On NBC's Today, White House correspondent Kelly O'Donnell uncritically reported President Bush's statement that progress in Iraq can be measured "in megawatts of electricity delivered" and "in terms of oil sold on the market on behalf of the Iraqi people." O'Donnell failed to note that most of the country has electricity for less than half the day and that oil output has remained below prewar levels since the U.S.-led invasion.
Broadcast networks covering the news that special counsel Patrick Fitzgerald reportedly told White House senior adviser Karl Rove that he does not anticipate charging Rove in connection with the CIA leak investigation left out key information concerning Rove's conduct and the false and misleading information put out by the White House concerning the matter. Rove's history of falsely claiming that he was not involved in disclosing CIA operative Valerie Plame's identity was ignored or downplayed, as was the White House's false denials of Rove's role.
During his interview with Bill O'Reilly, NBC Today host Matt Lauer joined O'Reilly in serving up conservative misinformation to Today viewers. In questions he posed to O'Reilly, Lauer suggested that Democrats would play a "dangerous" "troop withdrawal game" in Iraq, and that if detainees were released from the U.S. prison facility at GuantÃ¡namo Bay and went on to commit terrorist acts, "we've got an international Willie Horton on our hands."
On The Chris Matthews Show, Newsweek chief political correspondent Howard Fineman said he doesn't see "a serious answer from the Democrats of how to better make us safe in the world from terrorism," while Bloomberg reporter Janine Zacharia added that "[t]he Democrats have no alternative." In fact, the Democrats have released a comprehensive security plan.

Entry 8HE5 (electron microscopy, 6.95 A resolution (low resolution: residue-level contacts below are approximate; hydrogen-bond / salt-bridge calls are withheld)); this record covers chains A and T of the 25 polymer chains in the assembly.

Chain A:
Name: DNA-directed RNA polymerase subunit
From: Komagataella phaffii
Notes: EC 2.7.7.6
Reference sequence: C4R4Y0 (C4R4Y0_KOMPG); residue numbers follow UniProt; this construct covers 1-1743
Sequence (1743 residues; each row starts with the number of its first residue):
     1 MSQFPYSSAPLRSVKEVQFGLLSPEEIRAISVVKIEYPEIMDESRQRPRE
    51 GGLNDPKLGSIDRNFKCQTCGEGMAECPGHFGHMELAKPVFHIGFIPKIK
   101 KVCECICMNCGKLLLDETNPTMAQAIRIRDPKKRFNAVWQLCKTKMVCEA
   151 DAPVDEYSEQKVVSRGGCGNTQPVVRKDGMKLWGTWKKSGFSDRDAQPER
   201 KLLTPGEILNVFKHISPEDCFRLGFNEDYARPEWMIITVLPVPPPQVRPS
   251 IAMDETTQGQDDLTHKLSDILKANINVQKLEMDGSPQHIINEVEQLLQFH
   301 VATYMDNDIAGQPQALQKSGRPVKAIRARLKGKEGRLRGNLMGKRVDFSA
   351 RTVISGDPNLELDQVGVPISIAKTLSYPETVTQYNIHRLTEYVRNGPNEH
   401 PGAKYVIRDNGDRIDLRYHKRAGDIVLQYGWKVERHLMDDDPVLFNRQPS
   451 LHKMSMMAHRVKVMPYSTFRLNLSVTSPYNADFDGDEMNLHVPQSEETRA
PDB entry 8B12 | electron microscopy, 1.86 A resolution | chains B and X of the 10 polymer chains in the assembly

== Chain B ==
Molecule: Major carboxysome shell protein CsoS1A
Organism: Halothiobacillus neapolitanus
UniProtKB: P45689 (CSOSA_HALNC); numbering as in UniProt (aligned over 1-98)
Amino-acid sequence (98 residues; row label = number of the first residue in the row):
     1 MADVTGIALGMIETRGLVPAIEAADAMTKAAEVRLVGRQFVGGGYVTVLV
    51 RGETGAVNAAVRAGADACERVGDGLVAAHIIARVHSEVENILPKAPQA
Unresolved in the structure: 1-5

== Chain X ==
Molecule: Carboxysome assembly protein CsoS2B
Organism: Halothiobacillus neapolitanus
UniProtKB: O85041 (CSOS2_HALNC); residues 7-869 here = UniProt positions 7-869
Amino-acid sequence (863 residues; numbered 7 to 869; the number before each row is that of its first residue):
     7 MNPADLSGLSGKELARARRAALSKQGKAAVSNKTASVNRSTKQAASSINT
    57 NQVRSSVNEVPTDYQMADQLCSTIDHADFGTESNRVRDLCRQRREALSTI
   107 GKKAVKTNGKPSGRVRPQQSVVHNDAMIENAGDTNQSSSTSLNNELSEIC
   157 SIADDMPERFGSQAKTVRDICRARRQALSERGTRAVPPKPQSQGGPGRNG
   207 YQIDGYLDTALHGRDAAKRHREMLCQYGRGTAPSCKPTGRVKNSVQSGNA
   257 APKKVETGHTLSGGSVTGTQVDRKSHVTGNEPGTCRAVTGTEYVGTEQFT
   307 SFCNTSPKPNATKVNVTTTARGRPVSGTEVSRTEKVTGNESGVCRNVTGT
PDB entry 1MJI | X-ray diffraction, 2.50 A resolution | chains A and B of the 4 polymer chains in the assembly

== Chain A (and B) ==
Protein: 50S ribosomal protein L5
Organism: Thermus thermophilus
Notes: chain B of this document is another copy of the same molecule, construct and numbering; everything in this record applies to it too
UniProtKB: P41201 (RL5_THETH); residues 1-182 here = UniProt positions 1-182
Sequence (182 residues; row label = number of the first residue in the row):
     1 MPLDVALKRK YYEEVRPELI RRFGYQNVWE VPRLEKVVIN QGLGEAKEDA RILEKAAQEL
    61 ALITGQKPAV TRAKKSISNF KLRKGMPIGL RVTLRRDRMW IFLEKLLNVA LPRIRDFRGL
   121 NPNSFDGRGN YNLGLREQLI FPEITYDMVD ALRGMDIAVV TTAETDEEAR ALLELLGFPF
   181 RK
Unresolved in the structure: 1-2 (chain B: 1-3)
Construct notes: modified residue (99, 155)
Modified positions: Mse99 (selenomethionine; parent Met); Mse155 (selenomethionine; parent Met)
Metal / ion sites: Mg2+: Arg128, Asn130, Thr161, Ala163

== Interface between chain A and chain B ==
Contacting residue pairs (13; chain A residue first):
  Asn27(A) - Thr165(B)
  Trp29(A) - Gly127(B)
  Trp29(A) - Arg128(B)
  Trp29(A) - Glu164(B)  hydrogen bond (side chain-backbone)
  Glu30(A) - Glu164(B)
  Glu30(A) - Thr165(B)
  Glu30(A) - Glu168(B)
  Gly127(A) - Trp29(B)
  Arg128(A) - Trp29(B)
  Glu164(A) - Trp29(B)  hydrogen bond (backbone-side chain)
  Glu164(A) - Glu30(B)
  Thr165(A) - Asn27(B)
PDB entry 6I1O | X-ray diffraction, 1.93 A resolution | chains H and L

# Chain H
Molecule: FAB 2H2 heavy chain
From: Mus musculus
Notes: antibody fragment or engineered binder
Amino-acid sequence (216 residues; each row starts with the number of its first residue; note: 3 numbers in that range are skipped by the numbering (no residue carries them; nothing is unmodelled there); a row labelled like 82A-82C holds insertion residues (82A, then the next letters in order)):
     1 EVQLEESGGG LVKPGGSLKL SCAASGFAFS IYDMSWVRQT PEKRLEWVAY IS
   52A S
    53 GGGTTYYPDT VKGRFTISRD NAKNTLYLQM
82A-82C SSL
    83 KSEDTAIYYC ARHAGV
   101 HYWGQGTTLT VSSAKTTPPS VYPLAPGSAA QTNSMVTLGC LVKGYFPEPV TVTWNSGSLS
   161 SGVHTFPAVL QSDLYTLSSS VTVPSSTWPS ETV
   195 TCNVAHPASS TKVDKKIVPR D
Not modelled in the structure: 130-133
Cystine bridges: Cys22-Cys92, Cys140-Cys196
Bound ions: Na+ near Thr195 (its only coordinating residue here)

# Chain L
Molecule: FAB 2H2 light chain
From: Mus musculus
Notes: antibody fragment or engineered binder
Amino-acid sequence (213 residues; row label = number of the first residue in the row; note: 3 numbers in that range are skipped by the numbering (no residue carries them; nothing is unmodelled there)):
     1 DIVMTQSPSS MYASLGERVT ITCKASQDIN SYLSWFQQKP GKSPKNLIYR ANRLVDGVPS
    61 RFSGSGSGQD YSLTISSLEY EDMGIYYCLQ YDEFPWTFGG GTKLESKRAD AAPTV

On Meet the Press, Tim Russert noted that National Review White House correspondent Byron York is "a conservative writer," but then added that York is "an interesting, objective observer of American politics," without elaborating on the term "objective." Media Matters for America has documented numerous instances of conservative misinformation from York.
Introducing an NBC Nightly News report on right-wing pundit Ann Coulter's appearance on Today, Brian Williams said that controversial comments Coulter made about the widows of victims of the September 11, 2001, terrorist attacks were "over the line -- the line that is shared by just about everybody because some things, it turns out, are still sacred."
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For the third time in eight months, NBC's Today hosted an appearance by right-wing pundit Ann Coulter, this time providing a forum for her to promote her latest book, Godless:The Church of Liberalism. Host Matt Lauer read some of the more controversial statements in Coulter's book, including her claim that "I've never seen people enjoying their husbands' deaths" as much as the widows of victims of the September 11, 2001, terrorist attacks.
On NBC's Meet the Press, host Tim Russert, during an interview with Sen. Joseph R. Biden Jr. (D-DE), asked Biden if same-sex marriage was one of the issues "that the Republicans used successfully to demonstrate that the Democrats were out of sync on cultural -- and values." But leading up to the 2004 election, polls found that the public was split equally on which party better represented their values, and more recent polling indicates that more people think Democrats better represent their values than do Republicans.
Despite previously saying that he was "surprised" at The New York Times' news judgment and "stunned by the language" the newspaper used in its article on the state of the Clintons' marriage, Chris Matthews stated: "I wish I could send it [the article] to everybody," and, "We ought to have it linked here," apparently referring to MSNBC's website. Matthews has asked at least 90 questions about the Clintons' marriage on the two programs he hosts since the Times published the article.